Only Sleeping

I was sitting in the car, God at the driver's seat, and we were underwater. The moon caught fire above us, slowly burned.

"Write a poem," He told me, hands still on the wheel as we sank lower and lower, cleaving the water seamlessly around us. "Are you scared?"

I shook my head, and though I tried to look, I couldn't see Him.

"I dreamt that God drove me into a lake, but I didn't drown. He was in the driver’s seat — Jesus took the wheel — and He drove us into a lake."

"Were you scared?"

"No, I was with God—"

"Sinking in a lake."

"It was a dream."

"Strange dream."


I should have slept with my journal beside me, like I always do, but it was in my purse across the room. I had taken it out with me, in case I saw something or met someone I wanted to remember. It's all full of ideas, but all I can think about is that dream — me in the car and God driving, and us falling through a lake, nice and slow. "Write a poem," He told me, and I wrote one down, though I had no paper or pen. I have to find a computer, I thought, because I wanted to type up the poem and read it to you, and I found one, suddenly in an old college classroom.

I wrote it, but when I read it, I couldn't get the words out. Someone was talking behind me, loud, trying to distract me as I read the poem I wrote for you with God in the lake.

"What did you write about? Do you remember?"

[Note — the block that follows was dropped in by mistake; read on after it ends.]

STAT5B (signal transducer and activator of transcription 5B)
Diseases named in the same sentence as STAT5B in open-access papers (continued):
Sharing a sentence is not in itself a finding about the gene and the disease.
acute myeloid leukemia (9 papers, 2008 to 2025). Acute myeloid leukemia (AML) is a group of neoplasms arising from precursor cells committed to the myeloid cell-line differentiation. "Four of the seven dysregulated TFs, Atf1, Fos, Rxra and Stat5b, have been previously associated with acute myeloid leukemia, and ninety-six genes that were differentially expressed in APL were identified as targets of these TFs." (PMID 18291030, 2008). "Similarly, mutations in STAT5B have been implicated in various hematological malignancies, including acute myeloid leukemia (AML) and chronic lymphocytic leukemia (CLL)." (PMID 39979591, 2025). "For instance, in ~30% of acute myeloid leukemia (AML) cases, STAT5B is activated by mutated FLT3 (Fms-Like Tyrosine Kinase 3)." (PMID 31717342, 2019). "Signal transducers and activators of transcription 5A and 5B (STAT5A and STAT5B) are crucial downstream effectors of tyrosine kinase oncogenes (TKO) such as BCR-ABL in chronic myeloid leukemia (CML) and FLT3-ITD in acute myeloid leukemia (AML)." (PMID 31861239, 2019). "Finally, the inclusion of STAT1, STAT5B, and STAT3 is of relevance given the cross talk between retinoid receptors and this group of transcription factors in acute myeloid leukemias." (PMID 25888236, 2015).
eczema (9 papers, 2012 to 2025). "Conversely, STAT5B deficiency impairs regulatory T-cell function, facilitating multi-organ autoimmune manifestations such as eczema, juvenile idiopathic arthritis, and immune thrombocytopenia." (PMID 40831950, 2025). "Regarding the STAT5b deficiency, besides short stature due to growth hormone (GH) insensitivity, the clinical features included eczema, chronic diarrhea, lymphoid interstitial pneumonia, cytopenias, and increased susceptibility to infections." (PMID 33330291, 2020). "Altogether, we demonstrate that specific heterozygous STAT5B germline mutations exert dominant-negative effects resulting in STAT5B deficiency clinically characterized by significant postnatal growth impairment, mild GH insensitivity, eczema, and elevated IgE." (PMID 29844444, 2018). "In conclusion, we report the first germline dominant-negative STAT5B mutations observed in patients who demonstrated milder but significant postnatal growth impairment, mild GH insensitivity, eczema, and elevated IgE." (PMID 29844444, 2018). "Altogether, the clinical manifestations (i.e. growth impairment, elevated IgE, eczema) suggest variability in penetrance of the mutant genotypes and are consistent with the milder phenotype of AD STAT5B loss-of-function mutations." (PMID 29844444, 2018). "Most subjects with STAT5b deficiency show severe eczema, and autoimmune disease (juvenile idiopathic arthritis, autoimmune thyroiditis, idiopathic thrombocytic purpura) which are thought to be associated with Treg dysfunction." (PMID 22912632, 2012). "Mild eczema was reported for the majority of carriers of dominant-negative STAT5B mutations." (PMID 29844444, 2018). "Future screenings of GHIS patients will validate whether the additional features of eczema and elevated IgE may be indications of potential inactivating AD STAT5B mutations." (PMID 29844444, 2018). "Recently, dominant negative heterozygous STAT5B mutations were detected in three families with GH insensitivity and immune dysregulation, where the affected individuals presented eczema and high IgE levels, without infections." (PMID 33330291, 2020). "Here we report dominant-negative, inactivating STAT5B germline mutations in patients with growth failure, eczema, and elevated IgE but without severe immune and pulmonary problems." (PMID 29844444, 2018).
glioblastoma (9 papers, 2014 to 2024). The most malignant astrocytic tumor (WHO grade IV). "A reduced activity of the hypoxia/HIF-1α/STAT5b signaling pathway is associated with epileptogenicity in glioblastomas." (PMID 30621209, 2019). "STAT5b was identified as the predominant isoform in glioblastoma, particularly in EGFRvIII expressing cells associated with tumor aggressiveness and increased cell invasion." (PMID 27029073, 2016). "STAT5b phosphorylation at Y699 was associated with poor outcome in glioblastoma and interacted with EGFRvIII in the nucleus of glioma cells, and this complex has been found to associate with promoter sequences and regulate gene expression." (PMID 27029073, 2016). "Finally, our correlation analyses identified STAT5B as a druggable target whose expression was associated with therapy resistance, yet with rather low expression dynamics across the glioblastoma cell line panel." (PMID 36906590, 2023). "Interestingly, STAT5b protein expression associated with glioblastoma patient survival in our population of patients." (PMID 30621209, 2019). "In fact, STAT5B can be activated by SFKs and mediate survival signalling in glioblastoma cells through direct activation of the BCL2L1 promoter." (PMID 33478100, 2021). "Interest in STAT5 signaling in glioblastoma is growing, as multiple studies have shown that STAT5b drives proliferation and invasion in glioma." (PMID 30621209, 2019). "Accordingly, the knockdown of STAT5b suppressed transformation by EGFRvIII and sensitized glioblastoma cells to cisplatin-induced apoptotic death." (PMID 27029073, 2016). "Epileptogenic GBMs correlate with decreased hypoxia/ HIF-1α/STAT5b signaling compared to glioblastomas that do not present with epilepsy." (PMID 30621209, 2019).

"Yes. I started it like the dream — God and me, in the car in a lake."

"And then?"

I don't remember. I woke up, and I felt like crying. The poem was gone, and all I could remember was that it was sad, that it was beautiful — that I had written it underwater, sitting beside God in a car as we sank in the lake.

"You said the moon caught fire?"

"That was later, the next day."

"And where was God?"

"In the lake."

"And where were you?"

"With God."

"And where was the poem?"

"In my head."

How do you wake, fully, when you know you're leaving something beautiful behind? You weren't in the dream, but you were, because I was writing the poem for you, or because of you—

"Who are you talking to?" God turns to look at me, hands on the wheel as we sink and the moon burns above us. I still can't see His face, though He's looking right at me. He's lost in shadow, or light. My mind hasn't even bothered to try and create a face for Him, knowing it can't, won't ever be able to. "I'm talking," I say, watching the car sink from above, seeing myself sitting next to God in the lake, trying to see God within the car, the warped vision of dreams. "I'm talking to myself."

We are suspended in time, in water, in the lake. I can only see His hands on the wheel, and his white-sleeved arms receding into a darkness, or light, running where my subconscious cannot follow.

"Write a poem," He says. "Are you scared?"

"I'm not scared."

I begin to write without paper or pen—

I was sitting in the car, God at the driver's seat, and we were underwater.

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